- and can take place at any time
Dan’s flashbacks have the characteristic of unpredictability: “flashbacks of that 7-year-old boy fleeing from grief still recur sometimes, of their own accord” (13)Lawrence-Wood, E., et al. (2015). “Re-experiencing phenomena following a disaster: The long-term predictive role of intrusion symptoms in the development of post-trauma depression and anxiety.” J Affect Disord 190: 278-281. Abstract. Flashbacks are one of the symptoms of trauma that can improve or heal by working through and beginning to address and resolve difficult events. It is not often known that such symptoms can actually heal or resolve. Knowledge from the field of traumatic stress, however, offers insights and the potential for new tools for those of us with chronic diseases to consider.
5. Self Blame is a Symptom of Trauma
Dan has personally experienced the common characteristic in which “people with diabetes (PWDs) often blame themselves for their inability to tame the beast of blood sugar” (14)Fleshler, D. (2014). Diabetes, Depression and Chasing Away the Dybbuk. The Insulin Chronicles. D. Fleshler. USA. 2015.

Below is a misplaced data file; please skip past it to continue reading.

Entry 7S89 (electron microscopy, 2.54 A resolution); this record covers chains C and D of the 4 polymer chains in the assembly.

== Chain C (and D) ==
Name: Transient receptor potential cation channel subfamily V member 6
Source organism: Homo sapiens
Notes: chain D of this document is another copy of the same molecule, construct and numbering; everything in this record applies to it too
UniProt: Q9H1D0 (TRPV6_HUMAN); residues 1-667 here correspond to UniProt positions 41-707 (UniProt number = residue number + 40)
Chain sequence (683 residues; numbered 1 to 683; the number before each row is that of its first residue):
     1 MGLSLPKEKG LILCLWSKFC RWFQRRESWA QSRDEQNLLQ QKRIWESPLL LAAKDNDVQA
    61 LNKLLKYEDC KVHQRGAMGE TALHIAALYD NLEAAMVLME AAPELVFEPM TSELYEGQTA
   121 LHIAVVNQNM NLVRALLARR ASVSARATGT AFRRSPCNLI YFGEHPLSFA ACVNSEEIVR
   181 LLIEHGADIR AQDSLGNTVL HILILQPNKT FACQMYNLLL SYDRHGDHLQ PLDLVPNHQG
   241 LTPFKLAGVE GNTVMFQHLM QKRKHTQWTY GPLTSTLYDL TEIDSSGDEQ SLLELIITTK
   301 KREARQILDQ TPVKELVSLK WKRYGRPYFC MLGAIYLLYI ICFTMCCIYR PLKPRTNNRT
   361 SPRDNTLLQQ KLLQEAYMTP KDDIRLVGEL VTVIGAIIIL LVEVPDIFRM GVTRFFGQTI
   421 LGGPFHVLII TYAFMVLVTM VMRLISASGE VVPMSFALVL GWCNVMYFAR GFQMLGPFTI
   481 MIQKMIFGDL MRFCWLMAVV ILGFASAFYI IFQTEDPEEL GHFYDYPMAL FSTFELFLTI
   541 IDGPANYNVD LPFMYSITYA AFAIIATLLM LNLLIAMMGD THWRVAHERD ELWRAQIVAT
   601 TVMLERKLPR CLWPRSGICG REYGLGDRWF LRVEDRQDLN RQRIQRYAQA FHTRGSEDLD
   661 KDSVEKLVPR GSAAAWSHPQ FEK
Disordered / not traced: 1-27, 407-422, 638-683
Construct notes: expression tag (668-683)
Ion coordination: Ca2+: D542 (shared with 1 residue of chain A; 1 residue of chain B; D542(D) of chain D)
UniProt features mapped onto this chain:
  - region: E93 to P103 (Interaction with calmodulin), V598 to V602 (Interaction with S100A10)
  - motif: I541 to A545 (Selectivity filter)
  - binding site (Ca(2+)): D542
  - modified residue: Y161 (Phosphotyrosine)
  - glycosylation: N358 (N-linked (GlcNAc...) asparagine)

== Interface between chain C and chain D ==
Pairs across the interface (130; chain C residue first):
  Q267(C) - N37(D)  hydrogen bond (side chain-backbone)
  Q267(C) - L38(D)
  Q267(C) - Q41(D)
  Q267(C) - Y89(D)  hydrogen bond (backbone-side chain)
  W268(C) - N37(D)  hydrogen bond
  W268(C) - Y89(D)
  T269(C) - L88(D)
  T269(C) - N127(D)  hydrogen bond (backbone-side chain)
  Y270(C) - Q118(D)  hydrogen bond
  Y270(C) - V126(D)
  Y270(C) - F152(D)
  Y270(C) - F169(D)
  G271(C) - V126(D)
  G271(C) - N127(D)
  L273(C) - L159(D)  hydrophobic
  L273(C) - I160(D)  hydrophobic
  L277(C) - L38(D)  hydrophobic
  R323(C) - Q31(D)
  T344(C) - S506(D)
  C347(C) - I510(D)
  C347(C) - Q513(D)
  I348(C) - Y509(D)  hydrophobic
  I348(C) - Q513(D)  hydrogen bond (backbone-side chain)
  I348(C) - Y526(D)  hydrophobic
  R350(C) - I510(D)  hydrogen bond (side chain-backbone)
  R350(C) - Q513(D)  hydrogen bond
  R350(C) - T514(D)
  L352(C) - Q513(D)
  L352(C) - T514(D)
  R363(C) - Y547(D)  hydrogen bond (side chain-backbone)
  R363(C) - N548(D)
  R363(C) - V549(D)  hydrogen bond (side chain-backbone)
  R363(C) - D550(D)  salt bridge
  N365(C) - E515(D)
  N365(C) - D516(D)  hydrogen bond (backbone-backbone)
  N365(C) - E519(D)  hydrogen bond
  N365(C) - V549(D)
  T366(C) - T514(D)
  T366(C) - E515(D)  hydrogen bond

While self blame is common for those of us with chronic illnesses of all kinds (myself included), trauma research shows is that it is also a characteristic of unresolved trauma.
Self blame, guilt, shame and other negative beliefs are symptoms used for the diagnosis of PTSD (15)Yehuda, R., et al. (2015). “Post-traumatic stress disorder.” Nature Reviews Disease Primers October: 150-157. Table 1. Abstract..
This is not saying that Dan has a diagnosis of PTSD but that this symptom is another reflection that trauma occurred in his life and may be the cause of both his type 1 diabetes as well as his other symptoms.
Here too, healing is possible using tools that are not yet commonly known or recommended in medicine nor in traditional approaches to mental health. I had never heard of them when I was a doctor until I looked into the research. I especially learned about them when I retrained in the field of trauma therapy and began experimenting with my own numerous symptoms.